Friday, May 14, 2010

Review: Metal Gear (NES)

As I'm playing many of these acclaimed game franchise originators, I've noticed that some possess certain core elements that make the game a blast to play even on older hardware, and others seem overly ambitious or less-than-fully-realized until further iterations down the road. Metal Gear definitely qualifies for the latter category. For example, the first descriptor that springs to mind when I think of the Metal Gear series is "cinematic," owing a significant debt to the movements of the camera in a 3-dimensional space to convey a story across cutscenes in Metal Gear Solid and beyond. This debut game, ported from the truer MSX computer version, isn't able to pull off, in large part, what are understood as the concepts that Metal Gear does best.

This isn't to say that Metal Gear is totally lacking in Hideo Kojima signatures (behold the cardboard box!), but they do come of as underdeveloped in many cases. The largest innovation Metal Gear brought to the table was the notion of stealth gameplay, which stood in substantial opposition to the run 'n gun and brawler games that the action genre was so saturated with. The idea of not destroying everything that moves was certainly novel, as was the narrative twist (along with the something's-not-right-here hints) towards the end of the game. Seeing those two aspects carried out at what feels like such an embryonic stage for the Metal Gear franchise was my favorite component of playing Metal Gear, because it felt like I was seeing the beginning of something great.

You still take control of Solid Snake here, infiltrating the oft future-referenced Outer Heaven stronghold, to rescue POWs and gather intelligence about what kinds of heinous activities are taking place there. You're dropped off on the island in the jungle with only your fists and a pack of cigarettes at your disposal. Early on you learn how to use cover to your advantage to sneak up behind guards and take them out quietly. Throughout the game you will build an arsenal of weapons and gadgets that will make handling unfriendlies much easier and allow access to areas of the map that would have been otherwise restricted. Freeing POWs and responding to transceiver frequencies will prompt you to the next destination and provide hints for items to look out for.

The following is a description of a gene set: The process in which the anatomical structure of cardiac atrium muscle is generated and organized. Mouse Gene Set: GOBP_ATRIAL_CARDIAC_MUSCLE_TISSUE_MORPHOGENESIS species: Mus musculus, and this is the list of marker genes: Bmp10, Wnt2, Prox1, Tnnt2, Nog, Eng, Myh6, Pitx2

The problem is in how the game actually plays, despite the grandiose framework it's supposedly built on. The efficacy of the stealth method is often compromised by indecipherable hit detection. When you approach an enemy from above, it's a touchy guessing game to see how close you need to be to land a punch. Character movement is also a bit clunky as Snake frequently gets snagged attempting to hug around corners. These aspects suck some of the cool factor out of the Escape from New York-inspired protagonist.

I can't go any further without addressing the cumbersome and tedious menu system, which interrupts the flow of the game throughout its entirety. You can assign one weapon and one item to your A and B buttons from the menu screens, but anytime you want to switch, you must reenter the menu and choose the new item. Other games have pulled this off without issue as even the original Legend of Zelda comes to mind. The main flaw here is that the game is full of doors that require 1 of 8 keycards to pass through them, and each of these cards are represented as separate items on the menu. This means approaching a door and pausing and unpausing the game up to 8 times until the correct card has been found. It's baffling in the face of such a simple solution as recognizing the highest rank keycard in your possession and allowing doors to open accordingly without having to individually equip them. I'd recommend keeping a map handy just to eliminate the trial and error process. Finally, with regard to the menu, it's worth mentioning the inconsistencies of its button navigation. The "back" button varies depending on which section you're looking at, making even simple menu navigation require memorizing an obtuse control scheme.

There remain a cavalcade of other minor annoyances in Metal Gear that serve to mar what could have been a truly great game. Each caveat adds it's own brand of monotony to the proceedings, leading you to trudge through one poorly designed element after another. I won't list all of the issues individually, but the point is that what this game lacks that the Metal Gear Solid series really utilized to its advantage, is polish. I understand that Kojima has dismissed this NES port as some kind of bastard child, but regardless of where the blame lies, even he understands where this forebearer fell short. And no, Metal Gear is not a bad game, but it's certainly not up to the usual standards of the pedigree behind it.

:screenshots from VGMuseum:

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